We’ve contacted Creativecommons.org and asked the following questions:

1. Under this CC license, does the original photographer retain the copyright to their photo?

2. Is attribution always required?

3. If the photo is heavily manipulated so that it was questionable if it was still the original photo, would the original copyright holder have any claim over the new image even if in part only?

Creative Commons replied with:

A copyright holder using a CC license keeps their copyright, but is simply choosing to dedicate some, not all, of those rights to the public.

Every single current CC license requires attribution/credit.

The copyright for derivative works belongs to the person who made the derivative, but they of course still must abide by the license terms of the original work. In the case of the ShareAlike licenses, any derivative works, no matter how minor or substantial, must also be released under the terms of the same ShareAlike license as the original work.

We have contacted Minispace to comment on this, but as of writing this post, we’ve not had a reply.

 

Update April 3rd 2013 18:15 BST

Today, the link to the contest winner on minispace.com has been removed while they look in to the issue.

 

Update: April 4th 2013 14:47 BST

Today we received a reply from MiniSpace as below:
 

Regarding the MINI Space “Checkmate!” design competition, it has been brought to our attention that the 1st place winning entry violated the competition rules. We have since taken the concerns of our community seriously and looked into the matter in thorough detail.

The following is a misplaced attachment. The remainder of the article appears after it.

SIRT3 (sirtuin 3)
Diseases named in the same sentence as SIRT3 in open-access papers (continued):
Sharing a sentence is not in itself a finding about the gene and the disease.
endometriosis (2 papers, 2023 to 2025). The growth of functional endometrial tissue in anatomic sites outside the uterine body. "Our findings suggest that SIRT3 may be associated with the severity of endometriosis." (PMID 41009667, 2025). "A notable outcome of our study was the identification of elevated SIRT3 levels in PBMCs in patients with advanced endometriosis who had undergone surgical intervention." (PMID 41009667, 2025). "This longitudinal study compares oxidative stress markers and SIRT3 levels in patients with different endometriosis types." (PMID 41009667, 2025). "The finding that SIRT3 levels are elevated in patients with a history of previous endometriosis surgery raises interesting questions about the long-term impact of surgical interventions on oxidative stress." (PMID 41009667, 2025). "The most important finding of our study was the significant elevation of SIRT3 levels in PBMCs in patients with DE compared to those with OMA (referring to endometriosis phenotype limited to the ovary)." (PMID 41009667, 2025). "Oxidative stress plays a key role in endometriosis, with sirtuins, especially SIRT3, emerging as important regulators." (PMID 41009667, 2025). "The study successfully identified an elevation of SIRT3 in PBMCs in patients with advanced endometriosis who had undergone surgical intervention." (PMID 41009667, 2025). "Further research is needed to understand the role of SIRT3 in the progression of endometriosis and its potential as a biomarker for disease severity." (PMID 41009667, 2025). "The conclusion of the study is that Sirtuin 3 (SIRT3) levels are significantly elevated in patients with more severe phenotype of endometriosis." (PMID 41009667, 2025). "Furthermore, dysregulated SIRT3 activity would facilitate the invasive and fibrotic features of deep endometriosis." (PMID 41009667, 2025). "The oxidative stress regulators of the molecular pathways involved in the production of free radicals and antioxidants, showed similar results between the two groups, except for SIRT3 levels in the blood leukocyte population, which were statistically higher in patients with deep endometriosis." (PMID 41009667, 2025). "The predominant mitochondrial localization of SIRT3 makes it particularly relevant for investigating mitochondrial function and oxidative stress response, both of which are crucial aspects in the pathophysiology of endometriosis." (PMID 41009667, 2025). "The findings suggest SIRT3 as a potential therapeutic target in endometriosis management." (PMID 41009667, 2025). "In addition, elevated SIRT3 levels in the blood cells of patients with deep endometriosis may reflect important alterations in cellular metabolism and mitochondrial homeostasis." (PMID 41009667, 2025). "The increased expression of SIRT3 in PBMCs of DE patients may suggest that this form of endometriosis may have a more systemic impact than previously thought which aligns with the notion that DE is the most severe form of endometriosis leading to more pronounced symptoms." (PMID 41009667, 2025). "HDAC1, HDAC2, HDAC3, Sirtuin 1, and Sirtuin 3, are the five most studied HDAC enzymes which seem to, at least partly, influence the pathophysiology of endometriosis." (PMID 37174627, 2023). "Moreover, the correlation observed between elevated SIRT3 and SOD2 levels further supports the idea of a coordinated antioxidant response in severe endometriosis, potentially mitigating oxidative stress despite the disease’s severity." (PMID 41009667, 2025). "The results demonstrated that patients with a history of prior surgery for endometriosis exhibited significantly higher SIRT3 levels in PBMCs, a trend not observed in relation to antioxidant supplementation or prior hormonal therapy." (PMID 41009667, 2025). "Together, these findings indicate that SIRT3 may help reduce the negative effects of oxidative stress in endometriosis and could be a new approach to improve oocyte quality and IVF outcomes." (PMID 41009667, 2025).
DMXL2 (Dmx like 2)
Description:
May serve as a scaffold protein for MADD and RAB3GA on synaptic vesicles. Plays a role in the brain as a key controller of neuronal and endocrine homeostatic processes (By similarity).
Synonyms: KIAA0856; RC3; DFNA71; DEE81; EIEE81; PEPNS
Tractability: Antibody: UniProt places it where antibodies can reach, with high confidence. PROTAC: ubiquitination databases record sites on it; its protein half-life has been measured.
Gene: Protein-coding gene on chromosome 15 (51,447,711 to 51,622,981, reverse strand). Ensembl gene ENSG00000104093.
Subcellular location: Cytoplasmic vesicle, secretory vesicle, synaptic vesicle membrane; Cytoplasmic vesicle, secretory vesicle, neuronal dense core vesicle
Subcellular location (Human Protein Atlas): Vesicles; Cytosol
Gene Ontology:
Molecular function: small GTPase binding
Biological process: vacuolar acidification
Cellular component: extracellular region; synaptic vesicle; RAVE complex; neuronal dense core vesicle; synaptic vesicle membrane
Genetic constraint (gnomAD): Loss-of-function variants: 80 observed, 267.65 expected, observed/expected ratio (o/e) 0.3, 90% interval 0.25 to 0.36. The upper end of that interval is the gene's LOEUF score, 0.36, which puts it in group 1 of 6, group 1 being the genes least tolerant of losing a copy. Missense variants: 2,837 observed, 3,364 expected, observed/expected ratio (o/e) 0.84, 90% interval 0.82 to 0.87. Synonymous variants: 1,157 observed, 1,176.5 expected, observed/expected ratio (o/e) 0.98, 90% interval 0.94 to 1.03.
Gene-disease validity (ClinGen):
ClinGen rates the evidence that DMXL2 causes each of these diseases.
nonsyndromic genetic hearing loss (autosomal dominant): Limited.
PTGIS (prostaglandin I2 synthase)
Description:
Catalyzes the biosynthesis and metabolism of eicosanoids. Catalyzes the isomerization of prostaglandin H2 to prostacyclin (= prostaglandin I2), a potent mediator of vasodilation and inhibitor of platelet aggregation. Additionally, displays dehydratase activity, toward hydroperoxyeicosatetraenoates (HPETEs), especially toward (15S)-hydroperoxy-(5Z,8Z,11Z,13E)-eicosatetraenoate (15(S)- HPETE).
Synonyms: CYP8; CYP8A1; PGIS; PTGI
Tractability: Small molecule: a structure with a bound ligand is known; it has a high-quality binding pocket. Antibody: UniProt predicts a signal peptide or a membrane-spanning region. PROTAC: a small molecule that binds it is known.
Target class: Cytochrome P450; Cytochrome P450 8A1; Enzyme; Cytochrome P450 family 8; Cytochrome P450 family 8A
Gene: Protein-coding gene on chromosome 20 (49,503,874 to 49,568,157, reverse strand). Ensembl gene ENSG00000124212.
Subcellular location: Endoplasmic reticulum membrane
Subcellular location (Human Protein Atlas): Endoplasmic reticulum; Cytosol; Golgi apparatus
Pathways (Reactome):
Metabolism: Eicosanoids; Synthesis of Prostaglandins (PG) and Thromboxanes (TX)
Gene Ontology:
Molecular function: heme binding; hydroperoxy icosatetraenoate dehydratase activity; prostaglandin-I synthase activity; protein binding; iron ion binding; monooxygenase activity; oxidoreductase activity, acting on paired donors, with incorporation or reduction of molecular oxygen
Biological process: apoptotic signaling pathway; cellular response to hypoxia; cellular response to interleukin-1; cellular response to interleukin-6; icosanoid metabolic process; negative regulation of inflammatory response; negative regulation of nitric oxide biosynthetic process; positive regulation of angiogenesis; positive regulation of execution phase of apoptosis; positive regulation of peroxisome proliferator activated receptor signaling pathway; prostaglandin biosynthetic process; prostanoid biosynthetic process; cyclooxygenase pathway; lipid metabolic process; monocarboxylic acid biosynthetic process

We are excluding the winning entry retroactively from the competition.
We are very grateful to our passionate community for their continued dedication to “Creative Use of Space” philosophy for which MINI Space stands.

 


  • David Coomber

    How can minispace even try to justify this blatant deception by suggesting that the original image is of less importance then a photoshop rip off,original stems from its creation not from its manipulation,any fool can do that.

  • The fact that the original image was licensed as “Creative Commons” was the first thing that caught my eye in the article. People read CC as carte blanche to take things and ignore the fine print! Even the fact that the sponsor of this competition argued against the claims for so long proves just how nebulous the concept of CC is. I have only once provided a CC license on one of my photos because it was required for publication by the Wall Street Journal for an article. Subsequently, I’ve found the image being given away as free cellphone wallpaper and in other places. “All rights reserved” does not guarantee against theft and misuse but at least the message is clear.

  • Greg Norris

    What an embarrassment and very poorly handled situation. At the first hint of a copyright claim, minispace shoudl have pulled the photo and investigated. To try and claim that it has been “digitally manipulated” enough, is simply a poor attempt to cover up the whole affair. What compensation, if any, did Kevin Collins get? I certainly hope he has taken action against them for breach of copyright.